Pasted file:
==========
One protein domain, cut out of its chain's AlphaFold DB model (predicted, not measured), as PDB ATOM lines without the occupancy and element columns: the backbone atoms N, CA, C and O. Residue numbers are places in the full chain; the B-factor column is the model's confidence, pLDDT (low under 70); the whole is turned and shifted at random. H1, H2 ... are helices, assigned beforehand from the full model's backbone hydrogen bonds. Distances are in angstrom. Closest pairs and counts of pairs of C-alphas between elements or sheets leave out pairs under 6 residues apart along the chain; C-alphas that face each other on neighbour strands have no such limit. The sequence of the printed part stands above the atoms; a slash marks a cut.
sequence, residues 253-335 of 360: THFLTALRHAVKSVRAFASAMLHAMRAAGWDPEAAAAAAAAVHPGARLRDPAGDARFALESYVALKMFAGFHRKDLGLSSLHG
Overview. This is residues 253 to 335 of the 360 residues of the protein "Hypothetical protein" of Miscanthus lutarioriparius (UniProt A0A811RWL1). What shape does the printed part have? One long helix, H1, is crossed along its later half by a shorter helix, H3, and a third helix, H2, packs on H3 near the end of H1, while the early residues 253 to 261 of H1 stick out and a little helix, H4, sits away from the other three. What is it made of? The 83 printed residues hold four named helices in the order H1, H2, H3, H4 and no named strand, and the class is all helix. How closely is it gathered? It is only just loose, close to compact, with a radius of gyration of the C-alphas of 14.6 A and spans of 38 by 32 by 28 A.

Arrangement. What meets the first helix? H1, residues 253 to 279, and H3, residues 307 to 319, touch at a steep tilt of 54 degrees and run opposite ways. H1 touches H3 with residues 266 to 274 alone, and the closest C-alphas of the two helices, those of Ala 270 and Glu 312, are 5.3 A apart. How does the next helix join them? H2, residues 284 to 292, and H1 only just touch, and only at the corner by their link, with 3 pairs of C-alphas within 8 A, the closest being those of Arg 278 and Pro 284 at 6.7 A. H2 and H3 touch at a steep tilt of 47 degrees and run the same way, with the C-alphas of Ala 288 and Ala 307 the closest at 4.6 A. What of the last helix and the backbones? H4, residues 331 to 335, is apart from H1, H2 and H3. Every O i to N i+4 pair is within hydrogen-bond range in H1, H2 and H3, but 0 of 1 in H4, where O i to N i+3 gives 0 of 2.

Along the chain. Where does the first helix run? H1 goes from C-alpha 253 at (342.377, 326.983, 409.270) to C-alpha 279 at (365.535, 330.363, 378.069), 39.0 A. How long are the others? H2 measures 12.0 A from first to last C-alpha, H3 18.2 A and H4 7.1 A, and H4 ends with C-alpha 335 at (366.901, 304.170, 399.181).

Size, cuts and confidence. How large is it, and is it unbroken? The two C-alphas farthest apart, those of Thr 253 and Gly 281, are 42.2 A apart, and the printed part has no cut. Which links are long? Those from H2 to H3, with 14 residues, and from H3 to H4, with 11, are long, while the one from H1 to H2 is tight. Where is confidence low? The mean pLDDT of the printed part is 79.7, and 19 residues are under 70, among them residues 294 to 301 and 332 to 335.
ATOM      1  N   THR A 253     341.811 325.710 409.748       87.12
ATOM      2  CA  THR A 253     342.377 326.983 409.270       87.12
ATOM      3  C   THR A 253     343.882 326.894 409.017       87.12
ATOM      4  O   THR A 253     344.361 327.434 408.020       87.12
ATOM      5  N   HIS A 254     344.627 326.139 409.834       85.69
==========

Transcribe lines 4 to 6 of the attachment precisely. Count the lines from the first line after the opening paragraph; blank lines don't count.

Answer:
Along the chain. Where does the first helix run? H1 goes from C-alpha 253 at (342.377, 326.983, 409.270) to C-alpha 279 at (365.535, 330.363, 378.069), 39.0 A. How long are the others? H2 measures 12.0 A from first to last C-alpha, H3 18.2 A and H4 7.1 A, and H4 ends with C-alpha 335 at (366.901, 304.170, 399.181).

Size, cuts and confidence. How large is it, and is it unbroken? The two C-alphas farthest apart, those of Thr 253 and Gly 281, are 42.2 A apart, and the printed part has no cut. Which links are long? Those from H2 to H3, with 14 residues, and from H3 to H4, with 11, are long, while the one from H1 to H2 is tight. Where is confidence low? The mean pLDDT of the printed part is 79.7, and 19 residues are under 70, among them residues 294 to 301 and 332 to 335.
ATOM      1  N   THR A 253     341.811 325.710 409.748       87.12